What do you think of when you hear the word eczema? For many people, the word conjures up an image of red, inflamed skin. While this image is true for people who have light skin, eczema in dark skin is a different story.
Want to find a way to get back to sexy skin and say goodbye to eczema once and for all? Here are three things that you need to know about eczema in dark skin.
Eczema Is More Common in People of Color
Just because the dominant image of eczema usually features light or fair skin doesn’t mean that it is representative of most cases of this skin condition. In fact, people of color—especially those of African descent—are more likely to develop it during childhood than their white neighbors. According to the National Health and Nutrition Examination Survey, only 16.1 percent of white children develop eczema while black children develop the condition at about 19.3 percent.
Why does this happen? The answer to that question is a combination of genetic and environmental factors. On the genetics side, some mutations of the skin barrier cells and immune cells are passed on from previous generations. Environmental factors, such as mold and dust, occur more frequently in urban areas, where those of African descent are more likely to reside.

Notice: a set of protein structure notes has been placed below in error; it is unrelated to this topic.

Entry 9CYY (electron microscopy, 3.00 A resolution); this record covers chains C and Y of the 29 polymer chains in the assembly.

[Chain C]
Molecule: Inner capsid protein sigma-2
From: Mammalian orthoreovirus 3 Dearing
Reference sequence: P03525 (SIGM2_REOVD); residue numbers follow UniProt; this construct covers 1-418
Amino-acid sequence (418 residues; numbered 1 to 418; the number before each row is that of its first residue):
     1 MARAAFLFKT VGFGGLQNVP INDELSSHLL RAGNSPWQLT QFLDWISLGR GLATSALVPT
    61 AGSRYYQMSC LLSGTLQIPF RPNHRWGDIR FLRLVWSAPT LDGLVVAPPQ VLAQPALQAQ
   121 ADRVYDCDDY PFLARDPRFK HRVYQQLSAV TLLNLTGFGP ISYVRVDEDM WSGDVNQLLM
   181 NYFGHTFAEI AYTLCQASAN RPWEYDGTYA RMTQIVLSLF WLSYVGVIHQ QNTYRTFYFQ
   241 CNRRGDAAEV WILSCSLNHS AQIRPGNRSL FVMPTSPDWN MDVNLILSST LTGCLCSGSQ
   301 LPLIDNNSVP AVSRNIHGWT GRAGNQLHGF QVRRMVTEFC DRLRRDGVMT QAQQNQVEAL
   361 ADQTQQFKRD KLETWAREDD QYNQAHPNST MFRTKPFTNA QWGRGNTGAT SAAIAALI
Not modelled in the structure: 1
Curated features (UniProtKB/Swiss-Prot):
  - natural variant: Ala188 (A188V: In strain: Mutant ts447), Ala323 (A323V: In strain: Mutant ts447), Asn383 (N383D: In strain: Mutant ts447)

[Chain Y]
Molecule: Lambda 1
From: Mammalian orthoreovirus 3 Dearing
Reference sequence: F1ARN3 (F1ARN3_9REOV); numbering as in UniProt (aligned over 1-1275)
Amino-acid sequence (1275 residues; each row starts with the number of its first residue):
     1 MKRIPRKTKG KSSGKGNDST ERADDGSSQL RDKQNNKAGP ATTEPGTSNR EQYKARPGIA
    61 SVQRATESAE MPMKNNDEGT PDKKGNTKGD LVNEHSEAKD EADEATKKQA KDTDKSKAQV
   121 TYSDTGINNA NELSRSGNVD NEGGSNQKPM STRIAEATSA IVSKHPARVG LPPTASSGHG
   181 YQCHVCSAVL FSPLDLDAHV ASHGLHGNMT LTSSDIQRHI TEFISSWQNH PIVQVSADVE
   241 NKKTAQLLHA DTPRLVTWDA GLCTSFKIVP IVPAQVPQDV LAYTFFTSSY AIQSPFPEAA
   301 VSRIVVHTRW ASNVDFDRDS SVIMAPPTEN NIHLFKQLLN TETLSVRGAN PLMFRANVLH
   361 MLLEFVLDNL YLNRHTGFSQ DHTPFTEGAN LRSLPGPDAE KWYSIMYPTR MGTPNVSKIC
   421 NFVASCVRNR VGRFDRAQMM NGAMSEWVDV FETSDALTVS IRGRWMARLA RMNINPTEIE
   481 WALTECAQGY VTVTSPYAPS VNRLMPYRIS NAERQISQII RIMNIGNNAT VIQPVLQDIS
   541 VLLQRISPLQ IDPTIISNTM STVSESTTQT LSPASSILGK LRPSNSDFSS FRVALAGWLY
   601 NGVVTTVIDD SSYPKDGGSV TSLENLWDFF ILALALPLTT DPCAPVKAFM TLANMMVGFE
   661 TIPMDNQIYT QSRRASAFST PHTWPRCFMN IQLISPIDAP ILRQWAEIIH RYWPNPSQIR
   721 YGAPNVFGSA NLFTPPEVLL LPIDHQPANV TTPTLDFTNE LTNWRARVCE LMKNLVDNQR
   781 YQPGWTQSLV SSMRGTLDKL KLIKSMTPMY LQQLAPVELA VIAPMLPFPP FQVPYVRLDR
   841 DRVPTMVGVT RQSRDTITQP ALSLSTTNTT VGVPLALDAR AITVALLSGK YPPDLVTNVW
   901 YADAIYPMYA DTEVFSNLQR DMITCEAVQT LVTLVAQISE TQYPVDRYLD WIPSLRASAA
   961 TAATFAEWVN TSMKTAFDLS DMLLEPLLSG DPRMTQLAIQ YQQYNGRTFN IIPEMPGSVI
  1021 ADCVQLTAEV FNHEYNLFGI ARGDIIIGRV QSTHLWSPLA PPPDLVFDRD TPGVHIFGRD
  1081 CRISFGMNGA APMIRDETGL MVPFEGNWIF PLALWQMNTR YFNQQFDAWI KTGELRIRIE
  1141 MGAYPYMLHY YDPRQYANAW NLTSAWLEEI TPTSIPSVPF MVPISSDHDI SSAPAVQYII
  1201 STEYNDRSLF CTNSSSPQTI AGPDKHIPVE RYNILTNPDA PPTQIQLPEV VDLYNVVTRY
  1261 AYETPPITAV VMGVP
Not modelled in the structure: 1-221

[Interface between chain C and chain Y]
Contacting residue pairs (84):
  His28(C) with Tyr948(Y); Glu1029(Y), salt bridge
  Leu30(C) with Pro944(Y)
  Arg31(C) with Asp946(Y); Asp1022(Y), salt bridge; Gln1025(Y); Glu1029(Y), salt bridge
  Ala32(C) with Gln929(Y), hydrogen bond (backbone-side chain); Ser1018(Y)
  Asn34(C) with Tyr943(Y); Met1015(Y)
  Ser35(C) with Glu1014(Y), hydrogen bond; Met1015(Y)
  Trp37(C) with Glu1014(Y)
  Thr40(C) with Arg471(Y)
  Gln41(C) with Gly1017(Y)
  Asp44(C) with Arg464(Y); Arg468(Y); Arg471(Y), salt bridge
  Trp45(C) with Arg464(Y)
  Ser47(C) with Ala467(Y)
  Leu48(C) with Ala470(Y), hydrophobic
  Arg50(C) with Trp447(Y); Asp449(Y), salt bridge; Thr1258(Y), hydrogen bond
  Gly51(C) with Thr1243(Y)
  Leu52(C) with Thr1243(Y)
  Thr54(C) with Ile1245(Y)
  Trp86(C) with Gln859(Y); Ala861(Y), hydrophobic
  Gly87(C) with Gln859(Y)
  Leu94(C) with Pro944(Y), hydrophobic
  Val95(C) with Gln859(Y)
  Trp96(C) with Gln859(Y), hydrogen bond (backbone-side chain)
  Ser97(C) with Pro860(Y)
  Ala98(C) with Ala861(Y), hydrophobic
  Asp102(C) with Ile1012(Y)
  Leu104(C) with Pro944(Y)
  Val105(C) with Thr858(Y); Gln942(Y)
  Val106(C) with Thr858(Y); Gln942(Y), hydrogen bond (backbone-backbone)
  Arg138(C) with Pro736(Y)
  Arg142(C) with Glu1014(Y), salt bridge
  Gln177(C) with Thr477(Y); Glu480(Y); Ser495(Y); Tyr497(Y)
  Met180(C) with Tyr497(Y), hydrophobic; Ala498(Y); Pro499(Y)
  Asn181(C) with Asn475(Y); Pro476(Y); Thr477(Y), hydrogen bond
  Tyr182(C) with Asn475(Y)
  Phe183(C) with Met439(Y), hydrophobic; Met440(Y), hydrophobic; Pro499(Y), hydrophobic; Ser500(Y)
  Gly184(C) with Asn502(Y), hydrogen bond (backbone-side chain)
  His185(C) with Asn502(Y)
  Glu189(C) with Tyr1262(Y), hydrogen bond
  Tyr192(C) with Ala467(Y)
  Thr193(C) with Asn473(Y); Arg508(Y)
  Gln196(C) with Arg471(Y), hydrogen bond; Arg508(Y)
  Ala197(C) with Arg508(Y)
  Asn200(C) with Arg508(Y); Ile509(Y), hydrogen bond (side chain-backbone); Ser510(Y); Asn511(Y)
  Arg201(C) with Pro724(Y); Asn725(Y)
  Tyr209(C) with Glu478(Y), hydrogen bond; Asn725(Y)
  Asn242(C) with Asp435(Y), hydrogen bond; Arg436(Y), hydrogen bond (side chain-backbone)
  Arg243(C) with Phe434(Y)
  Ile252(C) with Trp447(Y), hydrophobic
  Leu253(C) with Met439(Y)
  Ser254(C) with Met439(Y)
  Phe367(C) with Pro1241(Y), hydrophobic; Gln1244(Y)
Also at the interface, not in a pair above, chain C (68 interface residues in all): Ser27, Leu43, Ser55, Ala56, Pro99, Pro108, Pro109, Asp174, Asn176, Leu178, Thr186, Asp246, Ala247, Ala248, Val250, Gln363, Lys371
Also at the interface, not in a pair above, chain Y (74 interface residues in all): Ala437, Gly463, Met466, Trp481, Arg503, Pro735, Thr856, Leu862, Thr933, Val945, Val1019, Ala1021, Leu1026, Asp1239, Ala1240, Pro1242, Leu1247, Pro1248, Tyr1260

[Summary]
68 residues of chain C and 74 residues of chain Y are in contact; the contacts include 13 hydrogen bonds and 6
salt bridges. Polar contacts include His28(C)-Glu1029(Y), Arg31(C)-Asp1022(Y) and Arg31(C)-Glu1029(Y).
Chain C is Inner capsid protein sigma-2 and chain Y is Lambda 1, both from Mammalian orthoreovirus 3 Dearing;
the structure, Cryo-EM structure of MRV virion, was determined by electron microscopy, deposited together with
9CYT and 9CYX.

Eczema in Dark Skin Looks Different
The mental image of the dry, red skin that I mentioned above is not universal. For people of color, eczema presents in a different way, depending on the tone of the skin. In dark skin, redness can be difficult to see, so other shades—ashy gray, purple, and dark brown—stand out more.
Even when eczema treatment is successful, people of color are more likely to experience changes in pigmentation around the affected areas, which can appear lighter or darker than surrounding skin.
How to Treat It
Luckily, treating eczema is similar in all types of skin. Usually, some sort of skin moisturizing regimen is effective enough to manage eczema in dark skin. Lotions are not always effective, so stick to your favorite beauty cream or serum. After a warm shower (not hot: hot water can aggravate eczema symptoms) apply a cream or serum to the affected skin. Creams that contain shea butter extract are best. Using this form of treatment will cut down on dry, itchy skin, which is essential to healing because scratching skin that has eczema can make it worse and even lead to infection.